When I quit my job to explore the world of remote work, I had no idea how I was going to make this happen. The only thing I had was a big dream and the courage to take a leap of faith. Based on my experience, I'd say, think about what it is that you'd like to achieve within the next 5 - 10 years, and take small steps towards that big dream or ambitious goal. The best things happen outside of your comfort zone, and sometimes you need to take a leap of faith. Learn to embrace uncertainty and view failures as opportunities for growth. Believe me, the remote work opportunities are endless, especially now the pandemic has accellerated the adoption of remote work by at least 10 years. 

4. In Croatia, we are just becoming aware of the remote work opportunity and how it could shift things significantly. Paint us a picture. How do you see the workplace in 5 years? 

I believe that the traditional 9-to-5 office job will become obesolete and companies will need to adapt remote work to meet the changing demands of the global workforce. Different studies show that remote work not only increases productivity, but it also provides some key benefits such as lower real estate costs and attracting and retaining top talent worldwide. The traditional workplace will most likely transform into a central hub focused on in-person collaboration, creativity, and community, with an increasing number of co-working spaces. Additionally, companies will need to adopt sustainable remote work policies to digitally transform their workforce from culture, communication, and collaboration in order to thrive in a fully remote or hybrid environment. We've just gone through the world's largest remote work experiment, now it's time to take those learnings and embrace the potential of remote work in the long term.


5. How does a city such as Zagreb prepare to meet this changing demand? 

I think Zagreb has done a phenomonal job by organizing and hosting the Zagreb Digital Nomad Week recently. At this stage, it is all about connecting different stakeholders from co-working spaces, tourism, hospitaliy, digital nomads and remote work advocates to learn from each other and to make sure everyone is on the same page. Now, the next step is to take small incremental steps towards your common goal to transform Croatia into one of the world's top destinations. Remember, remote work is a marathon, not a sprint.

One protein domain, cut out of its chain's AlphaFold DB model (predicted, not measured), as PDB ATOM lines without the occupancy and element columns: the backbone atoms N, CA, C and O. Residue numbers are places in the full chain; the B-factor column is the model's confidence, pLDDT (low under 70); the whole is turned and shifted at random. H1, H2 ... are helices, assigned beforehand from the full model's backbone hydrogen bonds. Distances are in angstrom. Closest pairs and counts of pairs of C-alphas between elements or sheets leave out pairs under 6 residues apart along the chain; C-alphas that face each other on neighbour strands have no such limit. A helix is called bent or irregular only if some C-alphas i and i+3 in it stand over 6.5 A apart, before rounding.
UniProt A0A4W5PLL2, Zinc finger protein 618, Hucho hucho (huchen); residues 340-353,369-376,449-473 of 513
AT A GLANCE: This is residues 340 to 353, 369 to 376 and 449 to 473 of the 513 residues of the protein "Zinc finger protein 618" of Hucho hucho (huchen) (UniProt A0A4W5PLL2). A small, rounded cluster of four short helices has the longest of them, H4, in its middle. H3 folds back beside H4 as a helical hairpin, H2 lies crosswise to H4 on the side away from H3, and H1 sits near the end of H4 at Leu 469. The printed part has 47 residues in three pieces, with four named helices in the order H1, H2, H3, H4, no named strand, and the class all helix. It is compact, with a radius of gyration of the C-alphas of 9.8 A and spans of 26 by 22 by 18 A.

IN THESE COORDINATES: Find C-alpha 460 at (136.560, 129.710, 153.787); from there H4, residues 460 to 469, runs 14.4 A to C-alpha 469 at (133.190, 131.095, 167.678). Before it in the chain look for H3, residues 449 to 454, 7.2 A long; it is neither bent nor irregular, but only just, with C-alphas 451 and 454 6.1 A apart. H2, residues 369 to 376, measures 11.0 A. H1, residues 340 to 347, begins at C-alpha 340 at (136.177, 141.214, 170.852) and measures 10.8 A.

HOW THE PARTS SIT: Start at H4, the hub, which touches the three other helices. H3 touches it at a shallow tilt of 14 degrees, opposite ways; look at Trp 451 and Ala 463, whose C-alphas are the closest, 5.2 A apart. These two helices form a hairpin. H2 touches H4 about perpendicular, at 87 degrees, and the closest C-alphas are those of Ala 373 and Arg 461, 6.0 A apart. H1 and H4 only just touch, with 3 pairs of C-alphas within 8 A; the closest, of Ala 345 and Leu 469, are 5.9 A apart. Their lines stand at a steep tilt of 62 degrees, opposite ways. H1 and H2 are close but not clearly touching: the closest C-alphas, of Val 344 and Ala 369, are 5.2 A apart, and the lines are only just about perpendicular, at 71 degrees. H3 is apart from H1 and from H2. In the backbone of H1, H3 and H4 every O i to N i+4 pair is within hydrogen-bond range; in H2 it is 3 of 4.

6. There is a lot of buzz about Croatia as the next digital nomad destination, especially with the new permit. How does Croatia rate on the scene in your opinion, and can you give us 3 quick wins to improve things considerably. 

Having experienced digital nomad life in Croatia for a few weeks now, I can definitely say that Croatia has all the key ingredients to become one of the world's top destinations for digital nomads and remote workers. You have it all: the culture, warm weather, great food, central location, fast Wi-Fi, and beautiful nature with a combination of mountains, natural parks, and islands with crystal clear water. If there's anything that Croatia can improve, I'd say focus on providing the best digital nomad experience by 1) investing in inspirational co-working spaces, 2) collaborating with different stakeholders to provide a great infrastructure from flexible gym memberships, mobile phone contracts, co-living arrangements and 3) building a community of like-minded people by organizing local events and meet-ups such as an interactive workshop, networking session, lunch & learn etc. 


7. Tell us about your role in ZDNW, and why did you decide to come?